This year’s event, which runs from September 29 through October 3 in New York, is full of opinions on the current state and future of advertising. A few of this year’s hot topics include native advertising, mobile and video, programmatic advertising and women working in digital. Below, we’ve recapped some of the key discussions around each of these hot-button issues.
Programmatic ad buying took center stage at AdWeek this year, with more than 20 panels devoted to parsing out the intricacies of the subject. From maximizing profit margins to successfully combining native and programmatic buying, experts from agencies, networks and publishers alike were eager to get to the bottom of this evolving trend.
Although programmatic buying isn’t new, using it for television advertising is. Ad executives speaking on the panel “Programmatic TV, Advertising’s Next Great Frontier” predict thatprogrammatic will account for up to 5% of TV buying in 2015, up from 1% today.
As publishers are diving into programmatic, we’ve seen some interesting acquisitions, such as Facebook buying LiveRail and AOL buying Adap.tv, presumably to boost video ad revenue. Additionally, other traditional publishers like NBC are rolling out their own initiativesto offer programmatic buying to advertisers.
The question of programmatic buying becoming commonplace for TV is uncertain — networks are reluctant to stray from a model that has worked for decades — but advertisers are eager to capitalize on the reduced cost and improved targeting that programmatic offers. This hot topic will surely make its way back onto the AdWeek stage in 2015.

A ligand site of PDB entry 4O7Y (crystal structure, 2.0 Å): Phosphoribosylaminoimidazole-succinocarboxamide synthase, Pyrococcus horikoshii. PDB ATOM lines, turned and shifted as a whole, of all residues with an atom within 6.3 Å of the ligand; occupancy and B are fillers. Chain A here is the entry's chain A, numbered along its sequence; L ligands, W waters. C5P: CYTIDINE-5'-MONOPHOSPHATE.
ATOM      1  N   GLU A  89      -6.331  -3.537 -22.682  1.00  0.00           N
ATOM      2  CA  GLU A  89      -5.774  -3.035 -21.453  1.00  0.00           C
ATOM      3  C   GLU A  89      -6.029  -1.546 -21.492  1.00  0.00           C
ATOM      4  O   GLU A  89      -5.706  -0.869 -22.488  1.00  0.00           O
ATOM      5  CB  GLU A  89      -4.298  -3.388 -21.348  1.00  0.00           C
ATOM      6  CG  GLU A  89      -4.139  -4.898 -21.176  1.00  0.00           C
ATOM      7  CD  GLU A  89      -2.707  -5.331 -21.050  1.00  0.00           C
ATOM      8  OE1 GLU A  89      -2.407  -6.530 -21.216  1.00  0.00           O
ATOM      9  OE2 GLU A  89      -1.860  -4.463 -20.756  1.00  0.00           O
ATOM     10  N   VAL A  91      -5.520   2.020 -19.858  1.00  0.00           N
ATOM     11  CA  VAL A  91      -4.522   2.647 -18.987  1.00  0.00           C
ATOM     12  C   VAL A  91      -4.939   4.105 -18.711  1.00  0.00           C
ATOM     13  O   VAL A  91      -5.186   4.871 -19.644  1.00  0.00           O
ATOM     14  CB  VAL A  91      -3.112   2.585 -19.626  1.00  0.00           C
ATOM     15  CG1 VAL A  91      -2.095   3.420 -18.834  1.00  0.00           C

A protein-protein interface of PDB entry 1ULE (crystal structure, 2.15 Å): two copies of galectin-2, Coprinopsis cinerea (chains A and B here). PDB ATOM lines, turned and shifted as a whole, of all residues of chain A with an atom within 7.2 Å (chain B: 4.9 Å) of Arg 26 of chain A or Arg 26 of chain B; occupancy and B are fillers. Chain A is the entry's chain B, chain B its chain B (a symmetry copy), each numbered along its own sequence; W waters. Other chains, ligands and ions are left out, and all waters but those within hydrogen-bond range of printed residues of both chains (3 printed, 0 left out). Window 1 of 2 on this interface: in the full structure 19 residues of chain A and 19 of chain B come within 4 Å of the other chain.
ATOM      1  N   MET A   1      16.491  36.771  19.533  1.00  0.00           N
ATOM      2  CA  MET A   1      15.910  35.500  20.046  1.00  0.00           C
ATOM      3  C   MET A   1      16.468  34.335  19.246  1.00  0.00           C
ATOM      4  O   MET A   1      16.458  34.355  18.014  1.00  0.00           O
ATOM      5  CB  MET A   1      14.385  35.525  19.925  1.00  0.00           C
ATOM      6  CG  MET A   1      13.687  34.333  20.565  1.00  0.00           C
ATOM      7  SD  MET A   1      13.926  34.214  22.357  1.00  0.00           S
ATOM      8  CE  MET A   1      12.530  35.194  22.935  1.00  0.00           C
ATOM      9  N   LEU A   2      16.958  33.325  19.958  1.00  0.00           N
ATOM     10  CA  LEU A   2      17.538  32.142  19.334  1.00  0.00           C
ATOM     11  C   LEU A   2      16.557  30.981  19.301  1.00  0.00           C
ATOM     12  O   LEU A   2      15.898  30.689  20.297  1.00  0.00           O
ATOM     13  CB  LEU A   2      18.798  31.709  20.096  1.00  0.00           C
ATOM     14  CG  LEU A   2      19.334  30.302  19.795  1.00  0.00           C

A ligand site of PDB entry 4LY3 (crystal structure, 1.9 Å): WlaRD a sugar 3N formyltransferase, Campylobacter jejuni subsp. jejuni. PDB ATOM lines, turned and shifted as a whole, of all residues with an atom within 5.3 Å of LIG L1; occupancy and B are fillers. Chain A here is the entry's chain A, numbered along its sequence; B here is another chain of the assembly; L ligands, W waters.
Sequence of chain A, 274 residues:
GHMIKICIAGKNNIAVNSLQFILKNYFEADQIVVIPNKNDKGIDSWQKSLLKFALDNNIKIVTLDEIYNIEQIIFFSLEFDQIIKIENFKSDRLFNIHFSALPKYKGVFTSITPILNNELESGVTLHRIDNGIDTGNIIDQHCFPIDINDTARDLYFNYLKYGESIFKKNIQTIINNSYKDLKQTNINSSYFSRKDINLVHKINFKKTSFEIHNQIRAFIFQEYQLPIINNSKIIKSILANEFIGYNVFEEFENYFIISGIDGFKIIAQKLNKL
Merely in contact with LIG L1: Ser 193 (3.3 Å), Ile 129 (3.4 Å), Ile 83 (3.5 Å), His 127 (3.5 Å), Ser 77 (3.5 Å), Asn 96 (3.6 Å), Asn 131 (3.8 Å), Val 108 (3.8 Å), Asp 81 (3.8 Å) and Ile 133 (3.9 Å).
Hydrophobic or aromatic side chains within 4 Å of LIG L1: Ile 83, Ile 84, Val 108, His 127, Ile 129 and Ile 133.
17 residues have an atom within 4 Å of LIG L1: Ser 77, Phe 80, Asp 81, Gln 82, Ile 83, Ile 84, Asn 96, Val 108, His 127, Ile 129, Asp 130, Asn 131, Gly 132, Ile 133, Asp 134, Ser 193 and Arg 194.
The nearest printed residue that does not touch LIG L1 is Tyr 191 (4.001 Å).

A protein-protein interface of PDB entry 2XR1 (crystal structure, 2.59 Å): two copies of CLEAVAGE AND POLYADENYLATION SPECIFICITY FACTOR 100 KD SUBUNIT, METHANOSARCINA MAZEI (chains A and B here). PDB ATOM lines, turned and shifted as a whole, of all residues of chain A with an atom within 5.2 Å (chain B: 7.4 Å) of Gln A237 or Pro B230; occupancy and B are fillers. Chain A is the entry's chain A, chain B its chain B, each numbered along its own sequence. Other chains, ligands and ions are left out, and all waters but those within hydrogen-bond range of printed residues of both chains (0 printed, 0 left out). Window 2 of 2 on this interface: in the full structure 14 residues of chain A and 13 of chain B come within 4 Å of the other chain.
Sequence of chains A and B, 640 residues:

2. Native Advertising
IAB data indicates native advertising is a fast-growing part of the $43 billion U.S. digital advertising market. A study in September 2013 indicated that 66% of American agencies and 64% of marketers planned to spend on native over the next six months, and its rise warranted native getting its own category in IAB’s half-year report.
There’s perhaps no hotter buzzword in the advertising world right now, which explains why native advertising is one of the key conversation topics of Advertising Week. Native is firmly planted in the minds, conversations and budgets of advertisers around the world.